And when they want to contact you – you can’t be invisible. Large company or small. They don’t want to fill out a contact us form that goes to an anonymous place. They want to talk (figuratively or literally) to the right person. Go to your website – right now. Can someone figure out how to get to the person most responsible for customer satisfaction and interaction? Can they even figure out who that person is?
Here’s a short personal experience. I’m not an millennial, but I work with so many of them, and have adopted so many of their traits, I might as well be. I had a really difficult experience with a big-box home improvement retailer. I wanted to let them know about my experience, but on their website is just a fill-in-the-blank form. One that I am pretty sure sails into never-never land. So rather than leave it at that, I searched their corporate hierarchy and found an individual with an appropriate title for my issue. No email for him to be found anywhere. So, I looked him up on LinkedIn and then used the LinkedIn in-mail feature to send him a long note detailing my experiences.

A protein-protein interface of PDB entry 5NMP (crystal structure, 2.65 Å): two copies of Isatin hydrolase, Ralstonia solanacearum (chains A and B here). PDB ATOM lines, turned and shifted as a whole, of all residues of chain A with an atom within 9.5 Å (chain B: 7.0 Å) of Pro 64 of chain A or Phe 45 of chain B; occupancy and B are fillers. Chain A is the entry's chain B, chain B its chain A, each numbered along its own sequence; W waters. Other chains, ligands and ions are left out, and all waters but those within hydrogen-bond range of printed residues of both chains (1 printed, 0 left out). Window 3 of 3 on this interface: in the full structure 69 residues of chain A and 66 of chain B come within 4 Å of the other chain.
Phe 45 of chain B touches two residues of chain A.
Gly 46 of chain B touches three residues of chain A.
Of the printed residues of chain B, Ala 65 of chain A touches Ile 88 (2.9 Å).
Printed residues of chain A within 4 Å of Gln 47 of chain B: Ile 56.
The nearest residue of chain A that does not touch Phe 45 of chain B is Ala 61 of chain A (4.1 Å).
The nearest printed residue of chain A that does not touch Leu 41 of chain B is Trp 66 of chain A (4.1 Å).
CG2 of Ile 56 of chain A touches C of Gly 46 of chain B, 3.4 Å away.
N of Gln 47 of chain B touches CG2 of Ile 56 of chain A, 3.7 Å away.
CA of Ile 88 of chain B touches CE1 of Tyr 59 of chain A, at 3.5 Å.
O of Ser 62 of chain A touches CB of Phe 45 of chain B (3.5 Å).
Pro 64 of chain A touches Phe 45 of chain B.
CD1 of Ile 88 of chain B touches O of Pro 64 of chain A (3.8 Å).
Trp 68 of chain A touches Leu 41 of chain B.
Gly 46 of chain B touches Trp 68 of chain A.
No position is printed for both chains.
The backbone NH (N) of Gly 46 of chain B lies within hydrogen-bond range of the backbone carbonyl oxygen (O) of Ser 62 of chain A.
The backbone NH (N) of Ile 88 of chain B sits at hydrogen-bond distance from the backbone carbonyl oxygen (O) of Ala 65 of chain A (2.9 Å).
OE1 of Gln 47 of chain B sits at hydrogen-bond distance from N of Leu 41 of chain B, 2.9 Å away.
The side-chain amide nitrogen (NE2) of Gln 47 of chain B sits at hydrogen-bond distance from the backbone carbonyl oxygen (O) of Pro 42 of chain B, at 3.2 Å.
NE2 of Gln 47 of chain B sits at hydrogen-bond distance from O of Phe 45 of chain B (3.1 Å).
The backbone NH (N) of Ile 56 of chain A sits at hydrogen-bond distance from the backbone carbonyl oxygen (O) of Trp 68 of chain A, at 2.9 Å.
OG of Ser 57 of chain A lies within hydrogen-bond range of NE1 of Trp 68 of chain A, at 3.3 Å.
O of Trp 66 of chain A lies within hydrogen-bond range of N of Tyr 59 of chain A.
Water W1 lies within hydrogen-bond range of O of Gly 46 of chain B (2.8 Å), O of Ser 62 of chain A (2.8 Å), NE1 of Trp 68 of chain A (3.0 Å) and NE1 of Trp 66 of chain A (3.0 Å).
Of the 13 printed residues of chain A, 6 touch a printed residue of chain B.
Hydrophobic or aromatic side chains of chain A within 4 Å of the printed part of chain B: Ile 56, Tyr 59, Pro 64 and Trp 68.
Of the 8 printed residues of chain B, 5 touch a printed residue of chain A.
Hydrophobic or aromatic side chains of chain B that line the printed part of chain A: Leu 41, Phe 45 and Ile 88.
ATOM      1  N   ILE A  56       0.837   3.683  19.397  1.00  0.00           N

I haven’t gotten a response yet, but I am quite sure that this retailer never anticipated that a customer would reach out in this manner. Are the executives using social media? Well I hope so, so that I get a response. But the very fact that I took this path to contact him means others will as well.
So should your marketing strategy involve being active on social – absolutely. Your customers will find you (and you want them to) and your prospects will check up on you – it just may not be who you expected.